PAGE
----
L: Sir, you said that the choice of being in deep contentment and in abyss lies with us. Is it really the case?
Acharya Prashant: Yes, yes there is this choice.
See, the choice has to be there because you as you are you, take yourself to be the chooser. Now if there is a chooser, how cannot there be a choice? And if you are not a chooser at all, then you already are beyond this rubbish. You take yourself as a decision maker always, don’t you?
“I will decide whether to go out, whether to stay in.” The choice is there, always there. Self-deception is also a choice. Or do you think it’s your nature? You do it, it does not happen. You willfully, deliberately execute it. It all happens right under your nose. It does not happen behind your back.
So there is always a choice involved and that’s the whole purpose of observation. Catch yourself making those choices. See when you decided to take a step in the wrong direction you will catch yourself doing that. It happens. There are very clear and discrete moments. You will see, “Ah! here it is, it happened this moment”.
You have not finished your work and you decide to go off to sleep. Don’t you know it when you are getting up from the chair? Don’t you know that, that is the moment of the choice? You had the choice to remain sitting, right? Didn’t you decide, didn’t you choose to get up? Or, did it happen on its own? So, you very well know that it is a choice and if it is a choice better make a right choice.
L: But do I really know that the choice I am making is a wrong choice?
AP: We know that 🙂
You see, this ‘Knowing’ word here, is to be understood. The choice is being made, that is a fact. ‘Knowing’ that it is a choice of such nature happens only in the presence of ‘Knowing’. And, even that ‘Knowing’ is a choice. That choice is called ‘attention’. Had that choice not been available why would teachers talk to you about ‘Attention’?
Because you have it in your powers to choose to be attentive and teachers talk to you about it so that you choose more and more to be attentive.
Knowing is not something automatic. Experiencing is automatic. Knowing waits for your invitation. Knowing is something related to God—present, yet, entering, manifesting, speaking, only when asked to. Like a silent teacher sitting in this room, very much present, never absent, but not vocal, not expressive unless asked to.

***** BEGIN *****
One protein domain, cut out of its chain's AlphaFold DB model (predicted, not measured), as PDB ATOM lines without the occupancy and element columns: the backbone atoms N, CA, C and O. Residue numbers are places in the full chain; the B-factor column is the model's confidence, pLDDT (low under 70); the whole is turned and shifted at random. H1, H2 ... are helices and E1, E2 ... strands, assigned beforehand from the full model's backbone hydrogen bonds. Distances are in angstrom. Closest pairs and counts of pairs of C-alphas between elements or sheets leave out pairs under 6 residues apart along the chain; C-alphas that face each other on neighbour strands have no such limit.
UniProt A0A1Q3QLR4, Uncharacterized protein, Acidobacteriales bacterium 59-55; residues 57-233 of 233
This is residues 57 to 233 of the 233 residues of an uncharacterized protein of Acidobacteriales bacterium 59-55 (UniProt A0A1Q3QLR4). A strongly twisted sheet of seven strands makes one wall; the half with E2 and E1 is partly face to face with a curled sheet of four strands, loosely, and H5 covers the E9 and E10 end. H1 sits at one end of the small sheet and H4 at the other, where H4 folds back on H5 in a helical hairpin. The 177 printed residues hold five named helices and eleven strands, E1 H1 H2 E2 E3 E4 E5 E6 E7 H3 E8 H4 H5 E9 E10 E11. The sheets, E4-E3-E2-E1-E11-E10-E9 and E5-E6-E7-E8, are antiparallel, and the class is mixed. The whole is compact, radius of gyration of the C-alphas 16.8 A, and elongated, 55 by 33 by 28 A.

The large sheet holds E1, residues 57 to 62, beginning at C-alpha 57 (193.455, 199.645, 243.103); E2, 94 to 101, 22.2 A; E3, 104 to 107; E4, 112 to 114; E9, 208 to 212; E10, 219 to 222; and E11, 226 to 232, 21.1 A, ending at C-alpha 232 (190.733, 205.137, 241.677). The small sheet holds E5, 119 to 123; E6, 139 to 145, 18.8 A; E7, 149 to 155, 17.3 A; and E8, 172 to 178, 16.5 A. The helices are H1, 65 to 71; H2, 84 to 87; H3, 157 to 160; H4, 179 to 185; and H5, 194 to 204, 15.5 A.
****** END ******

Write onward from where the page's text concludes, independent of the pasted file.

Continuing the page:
That ‘asking to’ is the choice. You have to ask your ‘Knowing’ to become functional. It lies dormant unless you ask it to get up and tell the Truth, you can conveniently remain in falseness.
That choice is there.
L: It is said that when there is full moon attention span rises up and it gets maximum when stars form a certain pattern. Is there something reality in them?
AP: When you are attentive, then you attend to the full moon. The moon comes later, attention comes first.
Otherwise, the full moon is there, who attends to it? Do you know, the full moon is quite near? Do you know? You do not even look towards the sky? Now, will the moon bring you to the attention or the attention will bring you to the moon? Or attention brings you to the moon?.
L: But being inattentive how can we have a choice?
AP: Because inattention will give you suffering and suffering always comes with a call for action. Suffering says, “Do something, I am feeling bad”. Thereby the choice is provoked. Whenever you are told by suffering to do something, you are being called to act. And now you are being called to thereby make a choice.
L: So, the inattention is not complete in itself?
AP: Inattention will always seek a solution and the solution is attention.
~ Excerpts from a ‘Shabd-Yoga’ session. Edited for clarity.
Watch the session: Acharya Prashant: In attention, the full moon shines
Read more articles on this topic:
Article 1: Attention and time
Article 2: Attention must be like heartbeat, continuous and quiet
Article 3: Attention wipes your sins away
25th Advait Learning Camp with Acharya Prashant is being organized
Dates: 16th to 19th October
Place: Mukteshwar, Uttarakhand
To apply, send an email to firstname.lastname@example.org
Books by Acharya Prashant are available on AMAZON: